There is so much hope in this passage! God is the source of all comfort. And not only does He comfort us, but He comforts others through us.

I’d like to introduce you to Vaneetha Rendall, whom I met a few years ago in a writing group. Vaneetha has walked through valleys I have not walked; she can speak languages I cannot. She speaks the language of a parent who has lost a child. She speaks other languages too. But most of all, she speaks words of hope and joy, even though she has walked through many fires and floods.

Here are some of her words. “Paul” is the son she lost.

That same transforming sense of purpose can arise from any loss. In sharing about Paul and subsequent sorrows, I have found others desperate for words of hope and comfort. They want to talk about their pain and fears with someone who has suffered as they have. It has been an honor to be part of their healing. To listen to them as they walk similar paths of sorrow. To offer evidence that they will heal, survive and even thrive. I hear others asking the same questions I did: Will I make it through? Will the aching ever stop? Will I ever laugh again?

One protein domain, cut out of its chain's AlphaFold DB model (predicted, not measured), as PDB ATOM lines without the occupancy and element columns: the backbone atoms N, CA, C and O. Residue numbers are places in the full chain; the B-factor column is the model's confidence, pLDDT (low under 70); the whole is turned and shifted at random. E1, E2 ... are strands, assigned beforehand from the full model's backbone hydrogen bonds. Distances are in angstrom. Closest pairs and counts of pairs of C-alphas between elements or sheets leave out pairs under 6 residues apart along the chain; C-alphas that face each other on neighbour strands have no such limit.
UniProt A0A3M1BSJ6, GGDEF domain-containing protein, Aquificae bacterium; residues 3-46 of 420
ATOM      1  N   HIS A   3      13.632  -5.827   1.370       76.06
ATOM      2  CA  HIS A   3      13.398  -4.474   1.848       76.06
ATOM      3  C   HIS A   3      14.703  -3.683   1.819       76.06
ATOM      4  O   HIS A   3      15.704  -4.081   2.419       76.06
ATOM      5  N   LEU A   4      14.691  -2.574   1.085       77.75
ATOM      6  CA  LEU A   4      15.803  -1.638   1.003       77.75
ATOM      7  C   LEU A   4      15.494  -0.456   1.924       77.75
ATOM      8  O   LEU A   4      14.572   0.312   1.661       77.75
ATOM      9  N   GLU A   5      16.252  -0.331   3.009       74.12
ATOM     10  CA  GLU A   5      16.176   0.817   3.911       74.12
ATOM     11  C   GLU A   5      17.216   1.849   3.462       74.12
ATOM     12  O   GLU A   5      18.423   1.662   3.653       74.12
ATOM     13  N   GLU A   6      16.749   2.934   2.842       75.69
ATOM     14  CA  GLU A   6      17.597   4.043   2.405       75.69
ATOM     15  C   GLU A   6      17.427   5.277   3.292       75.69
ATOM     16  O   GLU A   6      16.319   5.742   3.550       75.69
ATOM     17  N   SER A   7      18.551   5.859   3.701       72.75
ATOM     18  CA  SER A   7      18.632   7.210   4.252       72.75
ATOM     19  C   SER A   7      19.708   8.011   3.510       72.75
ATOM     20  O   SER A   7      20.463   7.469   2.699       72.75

God has carried me in my grief and comforted me through terrible trials. And because of His tender care, I am able to offer hope to others who are suffering. And when I do, it is like rubbing balm on my wounds. I get stronger. I gain courage. I feel joy again.

Read more of Vaneetha’s story and words of hope at her website, Dance in the Rain. (Click on the site name)

Isn’t this amazing grace?

God works in our pain so that, with joy, we can be part of others’ healing! And as we do, we grow stronger, gain more courage, and feel joy again.